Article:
Easter possums of Mandurah

As part of our annual Easter family tradition, we spent the Easter long weekend in Mandurah, along with family friends. We took the kids out spotlighting for the critically endangered Western ringtail possum ( Pseudocheirus occidentalis).

We headed down to Dawesville just south of Mandurah. It took some time initially but we were able to find some possums alongside the road in Peppermint trees (Agonis flexuosa). We mainly found ringtails but also found a few Common brushtail possums (Trichosurus vulpecula).

This was the first year my daughter joined as she was 2.5 years old. It was a little too much overall for the kids as they were all tired, but they enjoyed the spotlighting – the car trips there and back were challenging.

The spotlighting gang – Easter 2019

Russ and I went out another night (without the kids) to Warrungup Spring Reserve. We had been once before but I had information someone had seen a Brush-tailed phascogale, so I wanted to check it out.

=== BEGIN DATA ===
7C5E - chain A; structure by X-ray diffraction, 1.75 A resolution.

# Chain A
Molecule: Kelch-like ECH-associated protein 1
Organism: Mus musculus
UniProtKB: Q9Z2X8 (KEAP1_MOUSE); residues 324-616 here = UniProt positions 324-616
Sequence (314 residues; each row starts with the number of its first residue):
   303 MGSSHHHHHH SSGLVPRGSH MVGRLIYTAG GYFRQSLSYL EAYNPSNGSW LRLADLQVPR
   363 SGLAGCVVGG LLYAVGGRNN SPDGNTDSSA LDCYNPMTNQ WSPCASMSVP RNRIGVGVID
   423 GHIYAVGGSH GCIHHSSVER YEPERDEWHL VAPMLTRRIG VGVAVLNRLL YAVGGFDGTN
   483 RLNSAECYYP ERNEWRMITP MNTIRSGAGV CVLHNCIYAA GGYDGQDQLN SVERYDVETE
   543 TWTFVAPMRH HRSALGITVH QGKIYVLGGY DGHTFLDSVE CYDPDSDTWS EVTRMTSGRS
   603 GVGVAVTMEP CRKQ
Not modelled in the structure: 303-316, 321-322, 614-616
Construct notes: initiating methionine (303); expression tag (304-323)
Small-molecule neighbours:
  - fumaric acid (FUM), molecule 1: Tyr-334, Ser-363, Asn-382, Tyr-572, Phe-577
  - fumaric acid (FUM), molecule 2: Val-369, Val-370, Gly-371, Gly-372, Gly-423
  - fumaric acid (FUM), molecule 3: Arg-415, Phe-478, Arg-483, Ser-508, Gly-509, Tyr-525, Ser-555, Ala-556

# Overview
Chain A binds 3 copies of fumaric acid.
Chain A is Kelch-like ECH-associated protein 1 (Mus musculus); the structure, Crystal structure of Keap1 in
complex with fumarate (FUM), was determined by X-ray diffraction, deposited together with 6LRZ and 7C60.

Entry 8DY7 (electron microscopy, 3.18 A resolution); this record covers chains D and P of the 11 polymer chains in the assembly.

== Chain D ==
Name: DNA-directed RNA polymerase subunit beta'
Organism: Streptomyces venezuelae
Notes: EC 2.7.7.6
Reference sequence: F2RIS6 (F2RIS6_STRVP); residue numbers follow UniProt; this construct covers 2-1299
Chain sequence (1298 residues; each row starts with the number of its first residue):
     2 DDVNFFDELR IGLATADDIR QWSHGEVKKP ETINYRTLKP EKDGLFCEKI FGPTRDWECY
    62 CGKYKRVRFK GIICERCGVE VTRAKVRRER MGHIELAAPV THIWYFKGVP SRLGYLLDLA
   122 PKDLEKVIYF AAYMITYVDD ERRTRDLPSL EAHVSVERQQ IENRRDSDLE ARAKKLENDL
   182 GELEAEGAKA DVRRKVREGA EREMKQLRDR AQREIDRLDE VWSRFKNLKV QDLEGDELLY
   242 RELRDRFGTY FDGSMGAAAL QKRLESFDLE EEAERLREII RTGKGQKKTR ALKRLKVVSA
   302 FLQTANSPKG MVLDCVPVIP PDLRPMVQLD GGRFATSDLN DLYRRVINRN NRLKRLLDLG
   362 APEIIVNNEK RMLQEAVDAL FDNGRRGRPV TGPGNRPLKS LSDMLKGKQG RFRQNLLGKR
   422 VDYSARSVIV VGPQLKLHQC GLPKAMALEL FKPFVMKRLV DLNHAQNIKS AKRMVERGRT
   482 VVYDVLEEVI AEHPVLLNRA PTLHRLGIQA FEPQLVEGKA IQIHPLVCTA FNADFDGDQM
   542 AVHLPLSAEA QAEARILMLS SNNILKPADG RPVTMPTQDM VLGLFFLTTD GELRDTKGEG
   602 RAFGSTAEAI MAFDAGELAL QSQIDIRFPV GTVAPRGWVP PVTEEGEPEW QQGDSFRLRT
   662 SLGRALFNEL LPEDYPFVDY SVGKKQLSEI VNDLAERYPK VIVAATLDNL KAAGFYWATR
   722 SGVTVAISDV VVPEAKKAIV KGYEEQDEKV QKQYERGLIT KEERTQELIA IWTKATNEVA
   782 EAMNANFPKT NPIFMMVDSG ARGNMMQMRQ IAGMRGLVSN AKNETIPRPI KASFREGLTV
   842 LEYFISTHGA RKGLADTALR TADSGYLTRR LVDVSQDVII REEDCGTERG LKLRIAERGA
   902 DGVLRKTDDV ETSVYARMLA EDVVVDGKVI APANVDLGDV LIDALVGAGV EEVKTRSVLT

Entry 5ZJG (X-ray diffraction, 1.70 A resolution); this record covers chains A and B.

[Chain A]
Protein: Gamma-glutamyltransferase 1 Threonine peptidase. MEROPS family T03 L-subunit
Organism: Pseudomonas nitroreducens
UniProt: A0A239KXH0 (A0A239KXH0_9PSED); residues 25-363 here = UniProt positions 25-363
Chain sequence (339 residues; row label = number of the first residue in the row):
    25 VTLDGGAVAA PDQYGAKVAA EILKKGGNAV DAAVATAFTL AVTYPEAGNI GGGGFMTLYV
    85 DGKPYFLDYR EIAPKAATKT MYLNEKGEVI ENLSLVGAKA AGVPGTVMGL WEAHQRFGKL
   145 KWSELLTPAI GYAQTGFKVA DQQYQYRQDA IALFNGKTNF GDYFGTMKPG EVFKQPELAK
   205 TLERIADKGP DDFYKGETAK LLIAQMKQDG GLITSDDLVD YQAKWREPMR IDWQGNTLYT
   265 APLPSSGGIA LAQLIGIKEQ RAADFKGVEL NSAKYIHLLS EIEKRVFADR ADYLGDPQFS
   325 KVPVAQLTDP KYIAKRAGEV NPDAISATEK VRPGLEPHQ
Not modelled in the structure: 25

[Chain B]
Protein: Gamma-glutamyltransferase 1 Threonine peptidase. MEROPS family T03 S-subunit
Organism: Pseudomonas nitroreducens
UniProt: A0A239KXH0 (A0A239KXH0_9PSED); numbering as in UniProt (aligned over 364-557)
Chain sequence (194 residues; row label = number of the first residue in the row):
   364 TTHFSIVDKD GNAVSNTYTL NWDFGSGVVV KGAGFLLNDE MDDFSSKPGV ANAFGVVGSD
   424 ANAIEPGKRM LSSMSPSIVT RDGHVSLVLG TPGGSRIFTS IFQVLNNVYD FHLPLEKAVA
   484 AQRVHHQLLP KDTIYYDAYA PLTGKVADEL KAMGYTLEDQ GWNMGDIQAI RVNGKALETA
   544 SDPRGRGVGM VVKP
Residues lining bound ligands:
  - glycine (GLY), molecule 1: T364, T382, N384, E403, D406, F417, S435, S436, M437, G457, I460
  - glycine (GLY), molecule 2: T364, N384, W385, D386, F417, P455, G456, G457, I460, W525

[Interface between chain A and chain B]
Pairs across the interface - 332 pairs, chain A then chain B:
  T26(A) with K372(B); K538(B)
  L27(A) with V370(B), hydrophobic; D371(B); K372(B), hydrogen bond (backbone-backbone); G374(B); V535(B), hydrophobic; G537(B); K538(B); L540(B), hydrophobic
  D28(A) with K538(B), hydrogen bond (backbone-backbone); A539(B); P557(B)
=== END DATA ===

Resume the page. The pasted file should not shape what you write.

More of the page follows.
We saw quite a few brushtail possums with the occasional ringtail and a lovely Tawny frogmouth. No phascogale and some distant views of Western grey kangaroo.

It’s really nice to see so many ringtail possums in a location just an hour south of the Perth CBD, but you still have to remind yourself that this species is not doing well.

Dryandra & Boyagin – Woylies & numbats!

Jimmy and I had planned a while back that we would head out to a couple of the Wheatbelt nature reserves in the Christmas break – so just before the end of 2017 I would have another go at trying to see one of my bucket list animals – the numbat (Myrmecobius fasciatus).   I have already tried a couple of times previously and they have proved elusive.